Armour for Armour

A 'Warthog' Fighting Vehicle is pictured on patrol in the Loy Mandah District of Afghanistan, during an operation to clear out an insurgent hotspot.

Being rather sad I often take a joyful romp through the defence related EU tender journals and occasionally something pops out that looks interesting.

The Transparent Armour Protection System (TRAPS) is required by the Protected Mobility Team

The UK MoD has a UOR requirement for a Transparent Armour Protection System (TAPS). The system solution shall afford protection against the Stone Threat in Afghanistan for various military vehicles. Any proposed solutions shall be robustly scored against the following KURs:

The system shall not prevent safe operation of the vehicle through reduced visibility.

The system shall protect the windscreen from 3 separate attacks across the primary vision area.

The system shall have a working life of no less than 12 months and shall not degrade the ballistic protection of the Transparent Armour (TA) to which it is fitted.

The system shall be capable of being initially installed at second line facilities.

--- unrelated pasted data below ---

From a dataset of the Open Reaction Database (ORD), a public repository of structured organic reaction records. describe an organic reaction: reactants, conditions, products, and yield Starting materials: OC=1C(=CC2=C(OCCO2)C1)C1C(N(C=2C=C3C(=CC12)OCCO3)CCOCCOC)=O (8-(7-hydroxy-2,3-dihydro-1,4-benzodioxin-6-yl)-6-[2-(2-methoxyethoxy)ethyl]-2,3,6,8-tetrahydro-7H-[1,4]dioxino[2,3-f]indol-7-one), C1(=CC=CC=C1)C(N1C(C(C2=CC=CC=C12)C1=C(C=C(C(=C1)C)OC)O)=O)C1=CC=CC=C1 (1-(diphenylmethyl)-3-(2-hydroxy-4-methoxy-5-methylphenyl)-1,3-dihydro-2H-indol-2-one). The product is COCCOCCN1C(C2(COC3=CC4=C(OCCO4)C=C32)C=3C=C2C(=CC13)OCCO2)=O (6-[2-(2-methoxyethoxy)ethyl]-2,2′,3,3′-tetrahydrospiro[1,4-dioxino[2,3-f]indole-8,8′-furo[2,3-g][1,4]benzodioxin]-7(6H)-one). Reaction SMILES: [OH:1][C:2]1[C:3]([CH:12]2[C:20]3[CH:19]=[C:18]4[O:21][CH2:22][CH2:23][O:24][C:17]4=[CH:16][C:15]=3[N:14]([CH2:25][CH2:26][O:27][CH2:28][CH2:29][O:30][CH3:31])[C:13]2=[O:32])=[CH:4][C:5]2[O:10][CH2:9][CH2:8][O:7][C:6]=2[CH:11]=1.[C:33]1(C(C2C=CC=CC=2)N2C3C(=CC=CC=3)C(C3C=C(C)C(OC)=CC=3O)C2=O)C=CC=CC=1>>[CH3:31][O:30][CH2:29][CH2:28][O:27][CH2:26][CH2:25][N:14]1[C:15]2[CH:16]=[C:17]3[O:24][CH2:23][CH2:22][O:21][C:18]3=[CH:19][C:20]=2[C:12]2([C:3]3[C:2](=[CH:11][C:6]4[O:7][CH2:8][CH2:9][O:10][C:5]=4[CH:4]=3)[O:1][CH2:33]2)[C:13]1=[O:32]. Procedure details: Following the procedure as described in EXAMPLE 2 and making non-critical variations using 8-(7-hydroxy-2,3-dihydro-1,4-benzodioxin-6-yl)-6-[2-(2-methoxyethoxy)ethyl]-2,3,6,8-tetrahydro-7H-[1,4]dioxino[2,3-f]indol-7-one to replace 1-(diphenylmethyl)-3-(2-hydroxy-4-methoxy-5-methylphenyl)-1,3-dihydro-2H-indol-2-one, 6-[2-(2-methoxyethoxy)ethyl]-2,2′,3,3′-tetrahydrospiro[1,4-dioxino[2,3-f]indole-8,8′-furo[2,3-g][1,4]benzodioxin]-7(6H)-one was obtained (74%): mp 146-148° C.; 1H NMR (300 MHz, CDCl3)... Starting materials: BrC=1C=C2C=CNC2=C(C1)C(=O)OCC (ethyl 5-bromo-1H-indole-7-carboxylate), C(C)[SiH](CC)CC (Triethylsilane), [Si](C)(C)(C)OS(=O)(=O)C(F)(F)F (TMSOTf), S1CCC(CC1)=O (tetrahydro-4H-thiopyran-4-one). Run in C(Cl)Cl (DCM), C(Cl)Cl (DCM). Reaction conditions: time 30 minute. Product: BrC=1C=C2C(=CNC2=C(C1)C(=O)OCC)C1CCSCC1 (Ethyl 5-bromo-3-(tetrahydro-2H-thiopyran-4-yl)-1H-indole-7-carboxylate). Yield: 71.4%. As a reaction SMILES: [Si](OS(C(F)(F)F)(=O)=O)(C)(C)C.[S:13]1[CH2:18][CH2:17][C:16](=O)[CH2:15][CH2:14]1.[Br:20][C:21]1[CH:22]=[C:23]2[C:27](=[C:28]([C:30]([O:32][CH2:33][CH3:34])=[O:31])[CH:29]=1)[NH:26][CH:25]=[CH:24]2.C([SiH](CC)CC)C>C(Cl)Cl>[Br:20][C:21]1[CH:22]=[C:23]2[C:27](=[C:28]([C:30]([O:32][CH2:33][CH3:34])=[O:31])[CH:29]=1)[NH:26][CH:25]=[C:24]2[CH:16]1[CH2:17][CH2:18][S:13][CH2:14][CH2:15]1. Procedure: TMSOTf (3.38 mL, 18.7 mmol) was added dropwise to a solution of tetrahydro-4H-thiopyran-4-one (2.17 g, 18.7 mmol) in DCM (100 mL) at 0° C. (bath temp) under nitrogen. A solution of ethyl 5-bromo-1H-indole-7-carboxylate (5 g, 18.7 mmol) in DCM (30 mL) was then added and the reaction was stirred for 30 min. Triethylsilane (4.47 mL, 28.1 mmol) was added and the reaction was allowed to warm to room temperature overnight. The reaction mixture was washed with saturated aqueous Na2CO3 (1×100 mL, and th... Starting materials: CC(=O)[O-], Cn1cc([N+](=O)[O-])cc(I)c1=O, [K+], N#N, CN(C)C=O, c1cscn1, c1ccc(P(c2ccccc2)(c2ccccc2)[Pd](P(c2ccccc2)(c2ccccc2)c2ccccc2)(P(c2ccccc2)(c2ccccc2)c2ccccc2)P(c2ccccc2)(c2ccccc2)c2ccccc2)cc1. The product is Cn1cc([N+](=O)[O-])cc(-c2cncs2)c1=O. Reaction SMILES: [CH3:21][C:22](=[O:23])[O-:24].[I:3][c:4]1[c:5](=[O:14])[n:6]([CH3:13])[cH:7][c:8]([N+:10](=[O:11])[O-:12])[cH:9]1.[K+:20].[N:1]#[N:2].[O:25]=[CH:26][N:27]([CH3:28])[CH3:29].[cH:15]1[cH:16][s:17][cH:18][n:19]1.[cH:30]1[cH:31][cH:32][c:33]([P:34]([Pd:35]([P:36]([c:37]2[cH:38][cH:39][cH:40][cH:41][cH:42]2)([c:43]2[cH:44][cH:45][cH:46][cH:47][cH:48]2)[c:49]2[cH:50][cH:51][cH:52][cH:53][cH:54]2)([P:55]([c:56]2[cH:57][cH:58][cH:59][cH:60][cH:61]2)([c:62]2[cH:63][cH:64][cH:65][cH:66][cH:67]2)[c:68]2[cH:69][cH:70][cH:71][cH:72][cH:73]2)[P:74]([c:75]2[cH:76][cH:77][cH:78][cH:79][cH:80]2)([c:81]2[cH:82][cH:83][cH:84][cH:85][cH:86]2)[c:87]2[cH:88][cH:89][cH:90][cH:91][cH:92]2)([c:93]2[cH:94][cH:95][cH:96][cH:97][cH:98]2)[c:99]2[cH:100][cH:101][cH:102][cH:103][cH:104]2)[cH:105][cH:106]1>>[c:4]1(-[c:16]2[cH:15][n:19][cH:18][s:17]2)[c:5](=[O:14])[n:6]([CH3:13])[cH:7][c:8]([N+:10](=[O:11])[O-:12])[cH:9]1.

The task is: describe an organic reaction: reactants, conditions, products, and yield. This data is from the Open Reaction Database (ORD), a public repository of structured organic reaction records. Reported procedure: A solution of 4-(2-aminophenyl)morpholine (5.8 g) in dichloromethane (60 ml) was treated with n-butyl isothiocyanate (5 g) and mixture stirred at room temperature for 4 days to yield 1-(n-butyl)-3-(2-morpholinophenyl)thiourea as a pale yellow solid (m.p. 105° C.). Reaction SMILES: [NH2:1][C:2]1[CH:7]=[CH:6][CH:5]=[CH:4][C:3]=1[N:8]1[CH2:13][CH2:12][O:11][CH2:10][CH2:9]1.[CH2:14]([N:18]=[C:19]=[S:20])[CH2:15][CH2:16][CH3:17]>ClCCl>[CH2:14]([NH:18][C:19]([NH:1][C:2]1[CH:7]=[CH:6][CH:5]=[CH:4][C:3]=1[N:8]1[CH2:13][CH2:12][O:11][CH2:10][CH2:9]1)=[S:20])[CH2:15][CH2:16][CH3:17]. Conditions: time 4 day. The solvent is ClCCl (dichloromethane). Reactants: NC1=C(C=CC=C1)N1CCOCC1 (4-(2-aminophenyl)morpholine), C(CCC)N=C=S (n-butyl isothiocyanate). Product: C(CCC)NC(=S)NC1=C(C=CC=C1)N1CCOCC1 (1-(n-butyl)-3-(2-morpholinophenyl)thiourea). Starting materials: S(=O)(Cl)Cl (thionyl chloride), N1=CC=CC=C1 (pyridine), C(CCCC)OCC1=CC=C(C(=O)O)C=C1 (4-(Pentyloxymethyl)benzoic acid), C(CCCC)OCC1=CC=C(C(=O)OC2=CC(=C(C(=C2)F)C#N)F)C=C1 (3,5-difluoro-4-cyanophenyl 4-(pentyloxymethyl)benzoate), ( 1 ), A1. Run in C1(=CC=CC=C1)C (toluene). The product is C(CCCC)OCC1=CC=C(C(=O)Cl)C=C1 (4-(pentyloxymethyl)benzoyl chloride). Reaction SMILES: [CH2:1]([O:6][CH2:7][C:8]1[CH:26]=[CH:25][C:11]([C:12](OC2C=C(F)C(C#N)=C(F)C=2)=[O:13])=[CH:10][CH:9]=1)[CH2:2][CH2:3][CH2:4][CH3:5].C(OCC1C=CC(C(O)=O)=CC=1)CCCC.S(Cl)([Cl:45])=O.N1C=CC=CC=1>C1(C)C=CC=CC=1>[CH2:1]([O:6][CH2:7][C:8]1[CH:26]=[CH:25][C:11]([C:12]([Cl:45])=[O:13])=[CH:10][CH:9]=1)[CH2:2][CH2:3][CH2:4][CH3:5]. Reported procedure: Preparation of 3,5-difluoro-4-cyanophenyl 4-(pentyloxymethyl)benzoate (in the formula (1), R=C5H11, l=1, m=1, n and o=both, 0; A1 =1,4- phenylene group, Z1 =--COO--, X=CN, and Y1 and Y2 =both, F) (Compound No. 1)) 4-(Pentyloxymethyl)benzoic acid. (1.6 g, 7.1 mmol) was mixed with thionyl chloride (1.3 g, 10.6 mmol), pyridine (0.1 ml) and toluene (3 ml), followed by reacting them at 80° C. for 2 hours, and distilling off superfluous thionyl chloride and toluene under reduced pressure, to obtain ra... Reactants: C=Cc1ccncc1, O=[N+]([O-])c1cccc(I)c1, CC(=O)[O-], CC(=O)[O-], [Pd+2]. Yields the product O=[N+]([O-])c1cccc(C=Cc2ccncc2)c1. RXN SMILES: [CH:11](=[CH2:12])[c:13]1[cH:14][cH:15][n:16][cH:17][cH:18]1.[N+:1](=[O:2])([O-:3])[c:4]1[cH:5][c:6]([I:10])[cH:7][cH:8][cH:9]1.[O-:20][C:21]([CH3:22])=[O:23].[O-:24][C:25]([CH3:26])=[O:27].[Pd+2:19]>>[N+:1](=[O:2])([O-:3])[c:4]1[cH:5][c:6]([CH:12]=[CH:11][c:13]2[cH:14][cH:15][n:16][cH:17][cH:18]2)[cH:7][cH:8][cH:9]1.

The user shall be able to restore situational awareness post attack whilst on patrol with the aim of the system still providing protection against the threats.

When one thinks of it for a while it makes perfect sense, glass armour is very expensive and because of abrasion from road borne debris, dust, unfriendly locals (as if) and careless squaddies (double as if) putting a cheap second skin on it protects the good stuff underneath. Being bullet proof does not necessarily mean scratch resistant.

It also means any damage can be repaired quickly in the field rather than taking the vehicle off the road and loading the poor REME with yet more things to fix.

My first reaction was the Peter Kaye sketch

Garlic….

Bread….

It’s a joke for us British, anyone else, sorry!

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